undergraduate program / undergraduate student learning goals

undergraduate student learning goals

The Department of Rhetoric at Berkeley offers a major and a minor. It trains majors in the history of rhetorical practice and theory, grounded in argumentation and interpretation and in analysis of symbolic and institutional dimensions of discourse. The department offers a pragmatic understanding of the elements of rhetorical analysis - with attention to logic, style, tropes, figures, images - and a grounding in the historical development of these elements in rhetorical theory, making possible a disciplined grasp of the contemporary character of language and rhetoric. Through emphasis on the history and theory of rhetoric, the department provides an understanding of the format of contemporary theories of argument and interpretation and an opportunity to explore the role of persuasion in pragmatic and aesthetic contexts.

Students learn about different kinds of representation (and critiques thereof), how different genres shape and offer material for interpretation, and how different media forms produce a sense of reality. They learn to reflect on how various modes of presentation work (film, literary and philosophical texts, legal cases, political tracts, performances, archival materials), what kinds of meanings they have, and what kinds of effects they produce. They consider works of both “high” and “low” culture and bring various kinds of approaches to both. As they advance, students compare and bring genres together for analysis, working for instance with legal trials in film, philosophical uses of literary works, oral interpretation of texts, the textual and archival basis for the transition from orality to literacy, the political presuppositions of law, the aesthetic dimensions of political theory, and the influence of law on non-legal rhetorical practice.

Majors are trained in the theory and history of rhetorical practice (103A and 103B). They take courses from all areas of study, but focus in one of three different areas or “tracks”: (A) History and Theory of Rhetoric, roughly courses 104 - 119; (B) Public Discourse, 150s, 160s, 170s; and (C) Image and Narrative, 120s and 130s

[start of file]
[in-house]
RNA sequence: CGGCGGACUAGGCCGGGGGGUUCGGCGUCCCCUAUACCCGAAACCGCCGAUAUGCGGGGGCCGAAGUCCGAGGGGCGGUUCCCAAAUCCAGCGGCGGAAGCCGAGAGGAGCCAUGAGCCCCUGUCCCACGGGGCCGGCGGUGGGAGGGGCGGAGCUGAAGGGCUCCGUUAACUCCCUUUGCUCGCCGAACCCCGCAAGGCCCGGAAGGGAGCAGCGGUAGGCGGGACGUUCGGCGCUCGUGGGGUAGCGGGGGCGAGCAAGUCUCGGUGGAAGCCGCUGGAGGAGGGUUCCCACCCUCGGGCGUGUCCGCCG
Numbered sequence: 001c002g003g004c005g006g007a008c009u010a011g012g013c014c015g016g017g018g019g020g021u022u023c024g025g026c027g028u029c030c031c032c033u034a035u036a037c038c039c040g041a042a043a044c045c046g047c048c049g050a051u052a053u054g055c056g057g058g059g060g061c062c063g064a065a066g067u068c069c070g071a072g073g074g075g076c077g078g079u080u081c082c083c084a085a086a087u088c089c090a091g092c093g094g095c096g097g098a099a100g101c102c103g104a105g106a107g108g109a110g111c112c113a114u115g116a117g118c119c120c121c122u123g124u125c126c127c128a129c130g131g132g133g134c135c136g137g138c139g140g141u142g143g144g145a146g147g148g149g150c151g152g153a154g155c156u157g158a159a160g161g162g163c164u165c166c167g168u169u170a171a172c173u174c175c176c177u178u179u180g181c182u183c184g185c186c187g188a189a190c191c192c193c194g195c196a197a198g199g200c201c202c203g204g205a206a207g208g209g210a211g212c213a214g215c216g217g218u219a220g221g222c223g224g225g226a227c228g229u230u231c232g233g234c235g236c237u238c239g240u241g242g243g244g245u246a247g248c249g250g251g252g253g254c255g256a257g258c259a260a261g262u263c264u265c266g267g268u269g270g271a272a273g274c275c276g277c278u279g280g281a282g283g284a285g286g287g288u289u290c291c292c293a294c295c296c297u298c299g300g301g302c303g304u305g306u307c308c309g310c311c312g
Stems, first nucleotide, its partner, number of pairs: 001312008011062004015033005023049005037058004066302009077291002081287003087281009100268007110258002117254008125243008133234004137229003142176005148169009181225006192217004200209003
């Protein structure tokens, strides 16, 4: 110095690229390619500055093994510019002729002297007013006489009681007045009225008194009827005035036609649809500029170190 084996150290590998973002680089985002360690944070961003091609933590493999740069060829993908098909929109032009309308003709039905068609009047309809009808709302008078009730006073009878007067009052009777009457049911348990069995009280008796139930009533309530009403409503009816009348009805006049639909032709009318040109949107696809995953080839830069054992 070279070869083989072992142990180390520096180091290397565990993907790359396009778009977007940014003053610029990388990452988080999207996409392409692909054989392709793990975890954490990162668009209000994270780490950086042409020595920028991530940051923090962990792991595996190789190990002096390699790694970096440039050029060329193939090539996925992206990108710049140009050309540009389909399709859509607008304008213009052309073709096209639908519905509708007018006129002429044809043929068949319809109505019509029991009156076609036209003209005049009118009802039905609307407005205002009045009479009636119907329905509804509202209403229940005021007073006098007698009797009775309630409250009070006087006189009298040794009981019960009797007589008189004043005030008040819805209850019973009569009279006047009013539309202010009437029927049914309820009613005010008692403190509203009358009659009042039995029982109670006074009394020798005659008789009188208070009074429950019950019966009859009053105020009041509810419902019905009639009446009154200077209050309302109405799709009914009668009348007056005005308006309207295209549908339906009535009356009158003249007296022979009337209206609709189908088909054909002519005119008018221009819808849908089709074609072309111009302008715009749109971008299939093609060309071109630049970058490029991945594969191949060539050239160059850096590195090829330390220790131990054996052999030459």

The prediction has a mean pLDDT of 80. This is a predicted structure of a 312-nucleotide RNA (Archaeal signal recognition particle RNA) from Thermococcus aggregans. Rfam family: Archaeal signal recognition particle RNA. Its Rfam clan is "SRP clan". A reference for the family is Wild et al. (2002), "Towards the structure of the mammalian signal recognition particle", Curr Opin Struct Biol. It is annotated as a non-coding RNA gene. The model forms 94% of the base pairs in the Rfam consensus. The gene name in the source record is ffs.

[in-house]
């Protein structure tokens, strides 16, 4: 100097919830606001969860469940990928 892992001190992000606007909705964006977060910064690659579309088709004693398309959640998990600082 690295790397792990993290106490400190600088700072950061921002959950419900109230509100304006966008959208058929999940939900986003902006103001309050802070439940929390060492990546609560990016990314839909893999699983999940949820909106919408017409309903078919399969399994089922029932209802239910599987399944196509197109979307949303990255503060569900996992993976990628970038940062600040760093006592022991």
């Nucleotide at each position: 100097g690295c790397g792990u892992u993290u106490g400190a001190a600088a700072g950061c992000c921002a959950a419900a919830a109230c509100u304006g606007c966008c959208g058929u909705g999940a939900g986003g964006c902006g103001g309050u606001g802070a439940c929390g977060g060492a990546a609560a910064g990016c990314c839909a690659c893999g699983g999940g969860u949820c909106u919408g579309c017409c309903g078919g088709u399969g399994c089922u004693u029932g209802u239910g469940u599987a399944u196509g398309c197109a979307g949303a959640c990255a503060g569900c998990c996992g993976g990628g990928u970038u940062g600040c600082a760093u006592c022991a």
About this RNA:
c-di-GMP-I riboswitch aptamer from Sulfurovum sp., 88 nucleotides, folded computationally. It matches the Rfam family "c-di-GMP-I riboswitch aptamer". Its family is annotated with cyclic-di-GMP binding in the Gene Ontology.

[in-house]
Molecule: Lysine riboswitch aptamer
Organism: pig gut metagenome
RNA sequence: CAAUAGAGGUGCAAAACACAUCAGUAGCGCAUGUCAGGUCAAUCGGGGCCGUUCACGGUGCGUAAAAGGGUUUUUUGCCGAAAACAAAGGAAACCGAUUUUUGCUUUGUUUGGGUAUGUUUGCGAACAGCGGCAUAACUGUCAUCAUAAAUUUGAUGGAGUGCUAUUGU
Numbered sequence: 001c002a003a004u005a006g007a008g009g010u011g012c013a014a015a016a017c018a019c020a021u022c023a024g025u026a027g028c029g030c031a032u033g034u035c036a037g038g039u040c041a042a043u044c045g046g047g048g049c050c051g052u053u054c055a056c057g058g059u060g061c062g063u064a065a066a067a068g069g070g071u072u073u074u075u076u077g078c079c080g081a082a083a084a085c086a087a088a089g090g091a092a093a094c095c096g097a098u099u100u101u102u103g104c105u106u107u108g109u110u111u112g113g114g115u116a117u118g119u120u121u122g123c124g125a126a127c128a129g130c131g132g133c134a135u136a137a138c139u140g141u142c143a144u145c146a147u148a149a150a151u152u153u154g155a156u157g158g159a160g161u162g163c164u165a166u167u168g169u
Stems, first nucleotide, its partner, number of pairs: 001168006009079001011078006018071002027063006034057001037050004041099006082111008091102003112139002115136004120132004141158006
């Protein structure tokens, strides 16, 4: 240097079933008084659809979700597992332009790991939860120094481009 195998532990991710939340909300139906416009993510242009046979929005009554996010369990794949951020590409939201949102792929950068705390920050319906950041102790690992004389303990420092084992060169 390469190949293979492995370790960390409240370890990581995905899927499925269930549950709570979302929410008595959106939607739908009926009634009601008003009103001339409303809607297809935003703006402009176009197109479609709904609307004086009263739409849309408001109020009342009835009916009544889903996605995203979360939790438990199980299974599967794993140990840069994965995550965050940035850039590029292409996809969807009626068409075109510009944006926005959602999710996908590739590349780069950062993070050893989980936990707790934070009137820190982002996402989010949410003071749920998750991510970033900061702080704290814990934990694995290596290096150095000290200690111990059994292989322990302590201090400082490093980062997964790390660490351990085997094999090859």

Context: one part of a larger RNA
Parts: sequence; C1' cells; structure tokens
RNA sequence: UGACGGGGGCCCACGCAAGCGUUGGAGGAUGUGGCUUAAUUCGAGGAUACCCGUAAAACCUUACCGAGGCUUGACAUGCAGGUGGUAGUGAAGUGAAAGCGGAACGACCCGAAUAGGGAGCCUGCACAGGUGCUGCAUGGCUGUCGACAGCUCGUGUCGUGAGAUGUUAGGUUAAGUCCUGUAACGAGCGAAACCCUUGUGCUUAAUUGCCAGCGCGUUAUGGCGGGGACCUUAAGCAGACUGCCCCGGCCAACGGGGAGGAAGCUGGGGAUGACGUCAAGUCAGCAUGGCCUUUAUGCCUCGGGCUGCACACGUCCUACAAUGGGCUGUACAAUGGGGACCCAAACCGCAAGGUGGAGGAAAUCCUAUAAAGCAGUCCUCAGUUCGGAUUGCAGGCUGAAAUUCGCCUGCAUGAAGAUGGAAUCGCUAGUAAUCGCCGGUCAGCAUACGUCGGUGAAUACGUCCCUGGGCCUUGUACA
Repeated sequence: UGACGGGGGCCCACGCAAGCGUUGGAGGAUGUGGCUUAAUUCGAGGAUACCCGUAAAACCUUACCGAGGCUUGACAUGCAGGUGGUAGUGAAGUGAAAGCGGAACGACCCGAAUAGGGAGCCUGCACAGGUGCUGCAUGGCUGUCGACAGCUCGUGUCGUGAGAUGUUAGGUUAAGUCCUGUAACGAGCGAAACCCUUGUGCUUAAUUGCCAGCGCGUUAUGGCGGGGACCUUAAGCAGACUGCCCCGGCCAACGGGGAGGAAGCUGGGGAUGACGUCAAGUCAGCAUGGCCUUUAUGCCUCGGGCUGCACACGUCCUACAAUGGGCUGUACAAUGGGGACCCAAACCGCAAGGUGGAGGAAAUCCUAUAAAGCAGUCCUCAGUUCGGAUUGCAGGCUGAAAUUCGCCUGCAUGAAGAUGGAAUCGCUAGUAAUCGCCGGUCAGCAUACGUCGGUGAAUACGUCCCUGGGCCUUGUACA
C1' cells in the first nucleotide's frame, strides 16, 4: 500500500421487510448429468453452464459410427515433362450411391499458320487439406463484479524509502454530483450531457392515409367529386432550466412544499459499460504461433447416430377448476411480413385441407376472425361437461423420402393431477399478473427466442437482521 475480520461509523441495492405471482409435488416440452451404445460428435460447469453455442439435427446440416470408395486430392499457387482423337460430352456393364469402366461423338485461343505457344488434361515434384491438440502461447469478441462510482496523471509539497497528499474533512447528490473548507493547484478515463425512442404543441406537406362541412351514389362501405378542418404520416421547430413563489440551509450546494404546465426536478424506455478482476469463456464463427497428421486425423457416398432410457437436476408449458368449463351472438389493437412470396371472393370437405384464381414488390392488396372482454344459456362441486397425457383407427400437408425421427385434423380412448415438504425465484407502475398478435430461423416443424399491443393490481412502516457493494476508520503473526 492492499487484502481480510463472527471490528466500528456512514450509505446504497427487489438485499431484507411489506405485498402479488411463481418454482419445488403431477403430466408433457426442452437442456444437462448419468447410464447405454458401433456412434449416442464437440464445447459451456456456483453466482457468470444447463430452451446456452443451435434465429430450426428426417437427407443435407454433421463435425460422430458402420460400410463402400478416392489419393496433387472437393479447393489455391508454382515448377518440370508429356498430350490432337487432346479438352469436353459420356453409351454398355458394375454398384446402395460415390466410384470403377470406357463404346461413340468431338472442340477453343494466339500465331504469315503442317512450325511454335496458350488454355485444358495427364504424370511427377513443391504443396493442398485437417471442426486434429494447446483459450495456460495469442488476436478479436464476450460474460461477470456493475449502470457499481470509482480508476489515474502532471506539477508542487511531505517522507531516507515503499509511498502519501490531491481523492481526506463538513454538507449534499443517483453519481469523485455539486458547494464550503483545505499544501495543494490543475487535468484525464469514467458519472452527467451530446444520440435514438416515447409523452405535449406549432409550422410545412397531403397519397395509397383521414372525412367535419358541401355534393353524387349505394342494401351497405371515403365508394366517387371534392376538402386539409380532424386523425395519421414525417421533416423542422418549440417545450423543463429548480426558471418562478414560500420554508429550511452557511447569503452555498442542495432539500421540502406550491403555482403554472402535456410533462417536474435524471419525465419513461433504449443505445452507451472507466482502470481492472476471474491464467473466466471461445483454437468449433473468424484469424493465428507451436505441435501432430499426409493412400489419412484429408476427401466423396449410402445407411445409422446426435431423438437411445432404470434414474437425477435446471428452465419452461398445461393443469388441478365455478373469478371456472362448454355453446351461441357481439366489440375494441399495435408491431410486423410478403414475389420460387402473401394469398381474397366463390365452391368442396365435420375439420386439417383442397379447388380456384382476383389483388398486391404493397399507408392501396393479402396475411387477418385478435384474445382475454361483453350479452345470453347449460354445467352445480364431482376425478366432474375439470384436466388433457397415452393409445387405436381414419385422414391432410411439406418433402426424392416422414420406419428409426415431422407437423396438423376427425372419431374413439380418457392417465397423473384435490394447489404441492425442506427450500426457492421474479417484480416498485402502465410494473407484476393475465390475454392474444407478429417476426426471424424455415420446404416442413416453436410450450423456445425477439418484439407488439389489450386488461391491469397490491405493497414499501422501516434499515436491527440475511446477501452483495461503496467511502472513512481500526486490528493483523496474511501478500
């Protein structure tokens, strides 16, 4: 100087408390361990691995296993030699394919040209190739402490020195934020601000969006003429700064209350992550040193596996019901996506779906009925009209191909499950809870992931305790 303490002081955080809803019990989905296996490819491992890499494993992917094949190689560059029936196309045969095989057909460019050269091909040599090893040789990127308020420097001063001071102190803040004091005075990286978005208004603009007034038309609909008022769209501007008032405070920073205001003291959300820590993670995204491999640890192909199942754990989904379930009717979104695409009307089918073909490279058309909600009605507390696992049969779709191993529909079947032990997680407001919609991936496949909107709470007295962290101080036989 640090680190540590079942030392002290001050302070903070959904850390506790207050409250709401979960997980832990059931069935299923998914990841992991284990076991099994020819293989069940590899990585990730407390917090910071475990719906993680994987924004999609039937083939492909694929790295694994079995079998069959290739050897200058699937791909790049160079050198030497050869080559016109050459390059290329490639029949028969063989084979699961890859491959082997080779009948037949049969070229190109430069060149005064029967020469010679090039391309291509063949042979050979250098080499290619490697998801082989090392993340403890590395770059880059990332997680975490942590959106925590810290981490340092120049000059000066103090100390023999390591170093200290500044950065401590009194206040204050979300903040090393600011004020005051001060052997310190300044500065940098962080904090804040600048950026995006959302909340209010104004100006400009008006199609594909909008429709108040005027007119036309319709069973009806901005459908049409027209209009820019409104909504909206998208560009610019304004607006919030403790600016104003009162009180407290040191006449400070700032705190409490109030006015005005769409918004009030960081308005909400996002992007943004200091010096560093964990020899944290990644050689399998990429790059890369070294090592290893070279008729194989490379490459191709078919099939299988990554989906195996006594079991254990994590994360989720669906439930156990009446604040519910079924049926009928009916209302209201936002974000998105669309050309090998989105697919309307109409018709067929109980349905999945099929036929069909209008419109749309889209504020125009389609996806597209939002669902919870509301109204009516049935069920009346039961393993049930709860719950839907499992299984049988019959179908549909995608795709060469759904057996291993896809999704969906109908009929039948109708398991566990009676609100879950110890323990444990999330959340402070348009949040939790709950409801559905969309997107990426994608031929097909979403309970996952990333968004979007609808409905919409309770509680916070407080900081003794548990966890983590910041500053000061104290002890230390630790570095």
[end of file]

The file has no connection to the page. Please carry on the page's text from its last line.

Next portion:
Learning Goals

A student completing the rhetoric major should be able to:

A) Understand and make arguments

  • Acquire basic knowledge and vocabulary of formal argumentation and its relation to
  • informal spoken and written arguments
  • Analyze texts in terms of their arguments
  • Use arguments in the major’s own writing
  • Develop more sophisticated knowledge of argument and apply it

B) Interpret written and non-written texts

  • Recognize rhetorical figures and identify stylistic issues
  • Relate textual interpretations to media (oral, print, digital/visual)
  • Acquire an introduction to theories and methods of interpretation
  • Progress to more advanced exposure to interpretation

C) Display knowledge and articulate themes concerned with the history and theory of rhetoric

  • Read and understand ancient texts out of which rhetorical traditions come (to see how, for instance, the history of the notion of rhetoric and its opposition to philosophy from Plato on is implicated in our conversations about truth, sincerity, democracy, and ethics)
  • Read and understand texts about rhetoric between ancient and modern periods
  • Read and understand texts that show how rhetoric is used or conceived in particular periods or cultures
  • Read and understand texts important to contemporary theory
  • Engage in rhetorical issues involving media, writing, reading, speech, authorship

D) Grasp specific forms of knowledge and their modes of reasoning

  • Engage critically in analysis and interpretation of such public discourses as law,
  • politics, science, religion
  • Understand elements of narrative in novel and other “fictive” discourses
  • Read visual and other productions that are beyond (or other than) the written word
  • Recognize what is common and what is different in the self-conception of various discourses (e.g., literature, philosophy, law, history)

E) Integrate the reading, writing, analytical and critical skills and knowledges above

  • Carry out close readings with a consciousness of the relevance of context
  • Specialize in a particular area or theme through the “tracks”
  • Understand, reflect on, and evaluate the ways in which “persuasive” forces (broadly understood) are at work in the contemporary world

A new more systematic numbering system is now in use for upper-division Rhetoric courses (effective Fall 2010). The new numbering will not affect major or minor requirements or course availability.

For more information please check the Office of Planning and Analysis website at http://opa-dev.chance.berkeley.edu/academicprograms/USLIIndex.aspx

Office of the Vice Provost for Academic Planning and Facilities http://vpapf.chance.berkeley.edu/usli.htm